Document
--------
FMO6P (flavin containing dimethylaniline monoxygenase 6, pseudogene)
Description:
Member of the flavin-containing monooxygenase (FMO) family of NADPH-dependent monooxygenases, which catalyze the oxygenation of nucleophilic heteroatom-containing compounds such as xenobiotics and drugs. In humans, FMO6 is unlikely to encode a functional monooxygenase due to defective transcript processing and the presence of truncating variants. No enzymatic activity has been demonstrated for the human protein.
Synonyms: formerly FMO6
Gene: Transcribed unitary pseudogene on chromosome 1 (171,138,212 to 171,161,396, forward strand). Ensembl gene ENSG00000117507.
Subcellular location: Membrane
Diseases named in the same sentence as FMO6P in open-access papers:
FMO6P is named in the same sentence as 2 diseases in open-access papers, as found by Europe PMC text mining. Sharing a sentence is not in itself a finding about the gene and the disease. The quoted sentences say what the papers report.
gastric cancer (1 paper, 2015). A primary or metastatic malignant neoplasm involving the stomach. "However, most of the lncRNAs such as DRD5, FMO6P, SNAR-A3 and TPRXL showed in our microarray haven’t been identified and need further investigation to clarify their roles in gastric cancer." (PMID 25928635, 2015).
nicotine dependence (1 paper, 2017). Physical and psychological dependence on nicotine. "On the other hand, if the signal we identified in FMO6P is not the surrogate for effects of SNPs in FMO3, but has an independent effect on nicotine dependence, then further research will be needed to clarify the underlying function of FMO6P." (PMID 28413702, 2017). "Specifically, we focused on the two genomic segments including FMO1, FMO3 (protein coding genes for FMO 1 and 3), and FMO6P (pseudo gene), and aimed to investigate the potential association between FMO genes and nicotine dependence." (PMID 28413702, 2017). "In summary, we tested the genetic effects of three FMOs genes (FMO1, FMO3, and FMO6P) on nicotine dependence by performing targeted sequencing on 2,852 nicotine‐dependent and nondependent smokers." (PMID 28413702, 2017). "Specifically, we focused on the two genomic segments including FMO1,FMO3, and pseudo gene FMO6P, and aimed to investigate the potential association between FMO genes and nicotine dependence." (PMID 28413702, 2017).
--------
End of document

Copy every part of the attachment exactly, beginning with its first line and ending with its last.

FMO6P (flavin containing dimethylaniline monoxygenase 6, pseudogene)
Description:
Member of the flavin-containing monooxygenase (FMO) family of NADPH-dependent monooxygenases, which catalyze the oxygenation of nucleophilic heteroatom-containing compounds such as xenobiotics and drugs. In humans, FMO6 is unlikely to encode a functional monooxygenase due to defective transcript processing and the presence of truncating variants. No enzymatic activity has been demonstrated for the human protein.
Synonyms: formerly FMO6
Gene: Transcribed unitary pseudogene on chromosome 1 (171,138,212 to 171,161,396, forward strand). Ensembl gene ENSG00000117507.
Subcellular location: Membrane
Diseases named in the same sentence as FMO6P in open-access papers:
FMO6P is named in the same sentence as 2 diseases in open-access papers, as found by Europe PMC text mining. Sharing a sentence is not in itself a finding about the gene and the disease. The quoted sentences say what the papers report.
gastric cancer (1 paper, 2015). A primary or metastatic malignant neoplasm involving the stomach. "However, most of the lncRNAs such as DRD5, FMO6P, SNAR-A3 and TPRXL showed in our microarray haven’t been identified and need further investigation to clarify their roles in gastric cancer." (PMID 25928635, 2015).
nicotine dependence (1 paper, 2017). Physical and psychological dependence on nicotine. "On the other hand, if the signal we identified in FMO6P is not the surrogate for effects of SNPs in FMO3, but has an independent effect on nicotine dependence, then further research will be needed to clarify the underlying function of FMO6P." (PMID 28413702, 2017). "Specifically, we focused on the two genomic segments including FMO1, FMO3 (protein coding genes for FMO 1 and 3), and FMO6P (pseudo gene), and aimed to investigate the potential association between FMO genes and nicotine dependence." (PMID 28413702, 2017). "In summary, we tested the genetic effects of three FMOs genes (FMO1, FMO3, and FMO6P) on nicotine dependence by performing targeted sequencing on 2,852 nicotine‐dependent and nondependent smokers." (PMID 28413702, 2017). "Specifically, we focused on the two genomic segments including FMO1,FMO3, and pseudo gene FMO6P, and aimed to investigate the potential association between FMO genes and nicotine dependence." (PMID 28413702, 2017).